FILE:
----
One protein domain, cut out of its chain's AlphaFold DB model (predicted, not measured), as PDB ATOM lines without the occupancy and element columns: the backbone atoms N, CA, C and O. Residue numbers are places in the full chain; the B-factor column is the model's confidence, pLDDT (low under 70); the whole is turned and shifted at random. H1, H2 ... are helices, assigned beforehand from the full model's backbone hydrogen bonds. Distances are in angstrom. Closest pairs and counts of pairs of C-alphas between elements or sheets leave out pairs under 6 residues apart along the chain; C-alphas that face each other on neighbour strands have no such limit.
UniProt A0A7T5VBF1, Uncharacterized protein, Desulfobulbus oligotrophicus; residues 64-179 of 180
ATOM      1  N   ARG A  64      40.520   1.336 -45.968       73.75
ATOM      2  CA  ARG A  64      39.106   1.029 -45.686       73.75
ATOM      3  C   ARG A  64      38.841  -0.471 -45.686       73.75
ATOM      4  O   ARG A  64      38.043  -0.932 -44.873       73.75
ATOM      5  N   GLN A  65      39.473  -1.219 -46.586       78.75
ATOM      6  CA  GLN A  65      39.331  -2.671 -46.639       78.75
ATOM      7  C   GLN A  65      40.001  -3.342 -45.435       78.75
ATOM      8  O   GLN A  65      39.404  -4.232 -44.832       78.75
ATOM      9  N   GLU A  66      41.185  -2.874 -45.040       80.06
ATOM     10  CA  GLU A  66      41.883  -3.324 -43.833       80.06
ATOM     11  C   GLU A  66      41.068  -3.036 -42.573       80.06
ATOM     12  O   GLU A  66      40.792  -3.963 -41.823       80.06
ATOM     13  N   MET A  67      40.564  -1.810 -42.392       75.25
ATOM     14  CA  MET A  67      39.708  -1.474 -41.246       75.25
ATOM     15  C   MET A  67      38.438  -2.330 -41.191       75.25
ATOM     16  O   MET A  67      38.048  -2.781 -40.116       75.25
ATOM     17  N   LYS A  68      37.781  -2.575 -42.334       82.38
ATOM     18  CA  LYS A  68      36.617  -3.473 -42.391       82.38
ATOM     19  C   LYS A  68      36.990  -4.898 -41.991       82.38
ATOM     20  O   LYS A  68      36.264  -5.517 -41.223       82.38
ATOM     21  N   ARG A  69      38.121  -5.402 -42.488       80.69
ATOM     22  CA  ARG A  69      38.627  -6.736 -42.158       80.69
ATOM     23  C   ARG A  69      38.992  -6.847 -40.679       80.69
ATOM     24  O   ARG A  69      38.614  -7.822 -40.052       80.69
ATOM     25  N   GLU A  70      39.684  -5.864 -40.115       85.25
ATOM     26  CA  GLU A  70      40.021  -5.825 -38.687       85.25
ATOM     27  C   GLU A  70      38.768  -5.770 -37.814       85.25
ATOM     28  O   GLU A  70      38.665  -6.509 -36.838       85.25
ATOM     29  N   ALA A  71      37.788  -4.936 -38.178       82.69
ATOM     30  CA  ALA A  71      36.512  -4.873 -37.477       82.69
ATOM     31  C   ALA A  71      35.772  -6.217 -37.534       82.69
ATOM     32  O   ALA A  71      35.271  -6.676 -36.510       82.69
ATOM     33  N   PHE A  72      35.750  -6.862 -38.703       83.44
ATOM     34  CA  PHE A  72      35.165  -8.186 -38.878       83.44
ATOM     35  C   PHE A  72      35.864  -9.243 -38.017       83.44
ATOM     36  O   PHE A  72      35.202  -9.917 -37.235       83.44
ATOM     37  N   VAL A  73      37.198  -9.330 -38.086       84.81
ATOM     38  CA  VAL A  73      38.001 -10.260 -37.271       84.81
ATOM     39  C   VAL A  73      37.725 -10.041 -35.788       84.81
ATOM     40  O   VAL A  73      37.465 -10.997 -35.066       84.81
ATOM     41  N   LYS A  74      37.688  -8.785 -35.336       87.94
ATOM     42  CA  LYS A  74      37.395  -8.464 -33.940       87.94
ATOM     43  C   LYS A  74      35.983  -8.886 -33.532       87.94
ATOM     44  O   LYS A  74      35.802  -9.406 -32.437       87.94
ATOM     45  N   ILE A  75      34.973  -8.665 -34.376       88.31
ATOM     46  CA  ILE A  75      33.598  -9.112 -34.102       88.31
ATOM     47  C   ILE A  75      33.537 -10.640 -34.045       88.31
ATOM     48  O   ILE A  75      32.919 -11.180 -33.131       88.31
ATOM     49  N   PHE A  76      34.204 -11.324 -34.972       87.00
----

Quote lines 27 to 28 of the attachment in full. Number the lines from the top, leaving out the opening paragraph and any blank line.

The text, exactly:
ATOM     26  CA  GLU A  70      40.021  -5.825 -38.687       85.25
ATOM     27  C   GLU A  70      38.768  -5.770 -37.814       85.25